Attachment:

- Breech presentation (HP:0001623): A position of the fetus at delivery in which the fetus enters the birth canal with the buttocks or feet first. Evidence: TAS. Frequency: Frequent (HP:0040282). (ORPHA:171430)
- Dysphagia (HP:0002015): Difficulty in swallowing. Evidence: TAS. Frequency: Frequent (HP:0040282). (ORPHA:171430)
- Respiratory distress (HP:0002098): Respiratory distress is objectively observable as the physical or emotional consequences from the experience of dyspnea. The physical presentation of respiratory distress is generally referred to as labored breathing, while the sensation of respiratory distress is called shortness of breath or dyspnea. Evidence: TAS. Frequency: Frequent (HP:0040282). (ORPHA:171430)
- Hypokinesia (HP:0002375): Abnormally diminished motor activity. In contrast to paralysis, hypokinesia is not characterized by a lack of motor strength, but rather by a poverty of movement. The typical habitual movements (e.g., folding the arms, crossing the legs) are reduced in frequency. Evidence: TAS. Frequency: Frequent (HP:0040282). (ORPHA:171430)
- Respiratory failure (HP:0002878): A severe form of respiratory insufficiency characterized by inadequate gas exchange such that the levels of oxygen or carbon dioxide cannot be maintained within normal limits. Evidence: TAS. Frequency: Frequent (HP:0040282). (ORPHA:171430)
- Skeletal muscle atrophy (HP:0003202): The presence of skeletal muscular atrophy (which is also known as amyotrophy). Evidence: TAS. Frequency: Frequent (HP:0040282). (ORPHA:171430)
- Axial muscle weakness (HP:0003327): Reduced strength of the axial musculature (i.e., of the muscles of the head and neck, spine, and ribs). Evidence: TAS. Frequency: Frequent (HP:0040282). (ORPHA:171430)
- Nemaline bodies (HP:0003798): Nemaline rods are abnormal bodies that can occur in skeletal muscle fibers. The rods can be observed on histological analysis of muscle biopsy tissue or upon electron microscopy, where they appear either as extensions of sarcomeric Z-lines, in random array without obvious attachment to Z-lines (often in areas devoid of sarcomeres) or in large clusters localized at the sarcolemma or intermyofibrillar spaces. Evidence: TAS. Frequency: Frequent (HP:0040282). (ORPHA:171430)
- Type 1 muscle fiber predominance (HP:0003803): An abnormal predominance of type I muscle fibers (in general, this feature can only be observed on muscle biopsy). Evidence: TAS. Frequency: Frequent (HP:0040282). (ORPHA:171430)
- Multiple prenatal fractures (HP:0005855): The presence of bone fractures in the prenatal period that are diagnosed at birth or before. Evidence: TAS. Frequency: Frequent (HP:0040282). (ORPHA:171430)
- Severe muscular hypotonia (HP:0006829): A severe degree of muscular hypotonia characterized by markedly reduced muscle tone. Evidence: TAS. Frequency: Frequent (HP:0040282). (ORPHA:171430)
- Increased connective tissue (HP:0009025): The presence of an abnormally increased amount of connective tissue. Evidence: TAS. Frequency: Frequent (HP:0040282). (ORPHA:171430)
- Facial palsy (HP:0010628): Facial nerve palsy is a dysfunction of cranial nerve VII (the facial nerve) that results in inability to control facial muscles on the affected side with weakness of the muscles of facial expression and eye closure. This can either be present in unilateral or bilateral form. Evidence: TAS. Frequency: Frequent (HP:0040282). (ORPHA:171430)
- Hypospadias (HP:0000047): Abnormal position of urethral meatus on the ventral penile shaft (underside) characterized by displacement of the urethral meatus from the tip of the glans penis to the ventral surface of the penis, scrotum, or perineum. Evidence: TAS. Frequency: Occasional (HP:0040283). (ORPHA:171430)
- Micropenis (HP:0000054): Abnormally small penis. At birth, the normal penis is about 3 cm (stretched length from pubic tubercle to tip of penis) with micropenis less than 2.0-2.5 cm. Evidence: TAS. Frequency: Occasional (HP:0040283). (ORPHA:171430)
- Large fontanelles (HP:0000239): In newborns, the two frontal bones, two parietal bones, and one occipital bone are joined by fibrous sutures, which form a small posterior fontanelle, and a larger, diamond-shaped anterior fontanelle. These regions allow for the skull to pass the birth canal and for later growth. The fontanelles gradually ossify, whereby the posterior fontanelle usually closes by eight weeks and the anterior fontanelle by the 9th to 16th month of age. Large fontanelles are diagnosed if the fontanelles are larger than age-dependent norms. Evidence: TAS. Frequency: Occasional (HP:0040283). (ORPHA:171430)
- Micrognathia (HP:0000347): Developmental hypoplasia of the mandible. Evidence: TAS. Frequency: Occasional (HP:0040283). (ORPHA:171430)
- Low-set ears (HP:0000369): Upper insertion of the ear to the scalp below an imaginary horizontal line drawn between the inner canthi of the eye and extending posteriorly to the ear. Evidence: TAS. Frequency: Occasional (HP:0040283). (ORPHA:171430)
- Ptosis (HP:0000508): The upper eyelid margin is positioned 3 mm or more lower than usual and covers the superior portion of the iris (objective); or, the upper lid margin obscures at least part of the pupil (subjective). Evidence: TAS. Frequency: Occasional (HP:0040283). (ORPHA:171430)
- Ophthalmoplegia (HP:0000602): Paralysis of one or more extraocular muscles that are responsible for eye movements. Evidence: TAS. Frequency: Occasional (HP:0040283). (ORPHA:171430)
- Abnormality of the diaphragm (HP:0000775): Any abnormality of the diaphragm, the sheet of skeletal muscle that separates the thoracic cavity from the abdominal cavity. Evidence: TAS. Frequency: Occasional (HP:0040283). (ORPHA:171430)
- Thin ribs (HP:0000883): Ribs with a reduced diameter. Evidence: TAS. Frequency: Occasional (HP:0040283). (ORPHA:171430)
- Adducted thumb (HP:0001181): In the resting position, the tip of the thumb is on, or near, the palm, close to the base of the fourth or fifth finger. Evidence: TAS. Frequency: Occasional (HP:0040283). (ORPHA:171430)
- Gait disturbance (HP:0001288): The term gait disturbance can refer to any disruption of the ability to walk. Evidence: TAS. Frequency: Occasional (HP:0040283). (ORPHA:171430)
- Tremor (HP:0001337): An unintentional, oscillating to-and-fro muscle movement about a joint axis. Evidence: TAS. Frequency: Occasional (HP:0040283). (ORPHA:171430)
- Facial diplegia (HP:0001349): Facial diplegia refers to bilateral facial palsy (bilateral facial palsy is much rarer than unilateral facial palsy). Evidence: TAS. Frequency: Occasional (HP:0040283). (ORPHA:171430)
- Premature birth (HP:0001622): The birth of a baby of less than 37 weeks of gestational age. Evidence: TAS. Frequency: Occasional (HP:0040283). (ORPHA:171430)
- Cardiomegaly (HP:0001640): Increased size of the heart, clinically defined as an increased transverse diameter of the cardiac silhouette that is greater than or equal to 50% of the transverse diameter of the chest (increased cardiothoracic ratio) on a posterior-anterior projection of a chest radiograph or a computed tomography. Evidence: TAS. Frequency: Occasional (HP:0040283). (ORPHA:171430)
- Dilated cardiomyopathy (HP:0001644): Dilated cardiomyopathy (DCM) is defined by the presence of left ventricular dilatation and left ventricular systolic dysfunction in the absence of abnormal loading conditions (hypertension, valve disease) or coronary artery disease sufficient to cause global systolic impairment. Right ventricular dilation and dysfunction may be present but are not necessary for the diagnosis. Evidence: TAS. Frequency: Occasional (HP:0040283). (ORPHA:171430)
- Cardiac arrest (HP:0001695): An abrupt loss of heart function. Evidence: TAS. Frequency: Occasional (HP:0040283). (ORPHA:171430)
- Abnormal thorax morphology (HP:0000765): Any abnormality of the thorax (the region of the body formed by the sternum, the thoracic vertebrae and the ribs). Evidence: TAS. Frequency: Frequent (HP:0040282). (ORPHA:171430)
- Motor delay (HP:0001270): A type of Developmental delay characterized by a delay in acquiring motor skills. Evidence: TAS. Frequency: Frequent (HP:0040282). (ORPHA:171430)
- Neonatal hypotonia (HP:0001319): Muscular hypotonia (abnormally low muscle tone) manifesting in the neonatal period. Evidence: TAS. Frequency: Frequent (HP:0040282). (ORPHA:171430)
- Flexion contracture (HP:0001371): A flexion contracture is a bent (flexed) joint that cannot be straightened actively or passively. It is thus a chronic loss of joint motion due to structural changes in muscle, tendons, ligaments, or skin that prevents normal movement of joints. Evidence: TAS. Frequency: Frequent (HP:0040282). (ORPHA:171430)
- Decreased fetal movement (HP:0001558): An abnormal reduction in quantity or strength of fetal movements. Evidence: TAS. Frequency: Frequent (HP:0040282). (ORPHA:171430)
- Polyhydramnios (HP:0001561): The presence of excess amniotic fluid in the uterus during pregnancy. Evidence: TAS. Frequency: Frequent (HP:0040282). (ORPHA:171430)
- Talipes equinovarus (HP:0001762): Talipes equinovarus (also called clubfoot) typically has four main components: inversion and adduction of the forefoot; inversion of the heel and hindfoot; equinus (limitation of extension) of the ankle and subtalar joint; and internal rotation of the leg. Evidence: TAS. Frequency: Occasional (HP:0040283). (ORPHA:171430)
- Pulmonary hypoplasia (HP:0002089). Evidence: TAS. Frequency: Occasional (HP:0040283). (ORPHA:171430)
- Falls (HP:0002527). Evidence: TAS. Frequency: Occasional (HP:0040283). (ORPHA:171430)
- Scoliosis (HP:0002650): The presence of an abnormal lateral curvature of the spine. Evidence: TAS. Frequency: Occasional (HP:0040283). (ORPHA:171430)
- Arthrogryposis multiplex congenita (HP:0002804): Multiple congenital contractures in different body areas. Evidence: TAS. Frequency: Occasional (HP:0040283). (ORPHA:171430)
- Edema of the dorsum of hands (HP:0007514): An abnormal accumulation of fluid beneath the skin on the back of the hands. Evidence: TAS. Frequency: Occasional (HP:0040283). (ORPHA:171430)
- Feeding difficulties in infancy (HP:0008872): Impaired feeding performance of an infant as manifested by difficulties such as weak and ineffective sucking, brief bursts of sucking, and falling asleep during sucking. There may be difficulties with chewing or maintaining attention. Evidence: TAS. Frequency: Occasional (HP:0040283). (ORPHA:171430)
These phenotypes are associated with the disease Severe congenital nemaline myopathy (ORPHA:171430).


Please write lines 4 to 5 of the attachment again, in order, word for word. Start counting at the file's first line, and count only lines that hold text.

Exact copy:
- Hypokinesia (HP:0002375): Abnormally diminished motor activity. In contrast to paralysis, hypokinesia is not characterized by a lack of motor strength, but rather by a poverty of movement. The typical habitual movements (e.g., folding the arms, crossing the legs) are reduced in frequency. Evidence: TAS. Frequency: Frequent (HP:0040282). (ORPHA:171430)
- Respiratory failure (HP:0002878): A severe form of respiratory insufficiency characterized by inadequate gas exchange such that the levels of oxygen or carbon dioxide cannot be maintained within normal limits. Evidence: TAS. Frequency: Frequent (HP:0040282). (ORPHA:171430)